His opinion represents non-binding guidance and still requires a full ruling by a panel of judges, but it is common for the Luxembourg court to follow the advocate general's initial advice.

It will give a huge boost to MPs campaigning for a second referendum, who can now claim Britain could cancel Brexit without the EU attaching fresh demands such as cancelling the rebate in return for allowing us back into the club.

Brexiteers responded with fury – Nigel Farage blasted: "Every effort is being made on both sides of the Channel to stop Brexit."

Labour's Tulip Siddiq, a backer of the pro-EU Best for Britain campaign, gloated: "Article 50 can be revoked and this self-inflicted mess can be unilaterally ended. All options must now be firmly on the table, and that includes a people’s vote."

And anti-Brexit Tory Dominic Grieve added that the opinion is "certainly helpful" to the cause of those who want to stay in the EU.

In a statement, the court said: "The Advocate General proposes that the Court of Justice should, in its future judgment, declare that Article 50 TEU allows the unilateral revocation of the notification of the intention to withdraw from the EU.

"The Advocate General emphasises that withdrawal from an international treaty, which is the reverse of a treaty-making power, is by definition a unilateral act of a state party and a manifestation of its sovereignty.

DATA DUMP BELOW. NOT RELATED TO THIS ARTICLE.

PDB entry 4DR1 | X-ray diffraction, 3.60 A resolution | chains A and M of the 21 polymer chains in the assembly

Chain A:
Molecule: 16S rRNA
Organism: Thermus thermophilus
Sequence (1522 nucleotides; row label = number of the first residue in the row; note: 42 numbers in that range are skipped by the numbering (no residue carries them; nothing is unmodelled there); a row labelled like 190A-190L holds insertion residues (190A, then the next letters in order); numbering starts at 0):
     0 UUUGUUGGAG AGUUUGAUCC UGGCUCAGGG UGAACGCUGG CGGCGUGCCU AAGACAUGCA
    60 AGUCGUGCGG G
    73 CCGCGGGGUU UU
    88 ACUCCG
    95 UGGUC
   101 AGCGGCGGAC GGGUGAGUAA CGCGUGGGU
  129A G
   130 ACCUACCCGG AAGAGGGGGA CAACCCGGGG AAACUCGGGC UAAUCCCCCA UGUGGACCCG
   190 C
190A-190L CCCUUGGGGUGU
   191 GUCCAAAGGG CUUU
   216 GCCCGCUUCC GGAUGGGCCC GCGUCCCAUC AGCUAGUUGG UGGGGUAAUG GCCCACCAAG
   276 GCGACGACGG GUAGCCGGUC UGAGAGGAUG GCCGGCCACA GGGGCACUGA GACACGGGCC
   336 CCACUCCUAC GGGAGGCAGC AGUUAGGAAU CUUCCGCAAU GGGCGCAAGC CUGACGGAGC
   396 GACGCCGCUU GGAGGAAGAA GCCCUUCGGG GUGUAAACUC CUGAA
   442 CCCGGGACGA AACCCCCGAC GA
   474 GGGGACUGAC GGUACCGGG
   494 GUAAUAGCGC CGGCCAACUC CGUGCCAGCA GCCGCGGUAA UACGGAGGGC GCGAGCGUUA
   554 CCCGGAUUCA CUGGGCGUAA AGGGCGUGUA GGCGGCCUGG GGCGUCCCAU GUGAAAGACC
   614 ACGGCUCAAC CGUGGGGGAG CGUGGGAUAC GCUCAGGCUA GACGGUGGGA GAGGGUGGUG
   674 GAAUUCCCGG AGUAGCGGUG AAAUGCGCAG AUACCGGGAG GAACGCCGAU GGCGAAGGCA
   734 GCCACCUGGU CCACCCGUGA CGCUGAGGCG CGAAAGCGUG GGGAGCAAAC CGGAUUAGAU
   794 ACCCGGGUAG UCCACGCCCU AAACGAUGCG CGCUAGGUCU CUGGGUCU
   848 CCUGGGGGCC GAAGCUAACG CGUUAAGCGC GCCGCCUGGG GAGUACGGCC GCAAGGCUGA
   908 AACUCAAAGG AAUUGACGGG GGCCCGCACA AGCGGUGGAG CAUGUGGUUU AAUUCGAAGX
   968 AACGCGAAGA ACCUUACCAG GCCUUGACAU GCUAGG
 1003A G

"Unilateral revocation would also be a manifestation of the sovereignty of the departing member state, which chooses to reverse its initial decision."

But the opinion said Article 50 – which Mrs May used to announce formally that Britain is leaving – can't be revoked after the withdrawal agreement is signed, and would also require "parliamentary approval" in the UK.

Jolyon Maugham, a Remain backing lawyer who helped bring the case, said a judgement along the same lines would "put the decision about our future back into the hands of our own elected representatives where it belongs".

Ahead of next Tuesday's Commons vote on Theresa May's Brexit deal, he added: "On this critical issue I'm sure MPs will now search their consciences and act in the best interests of the country."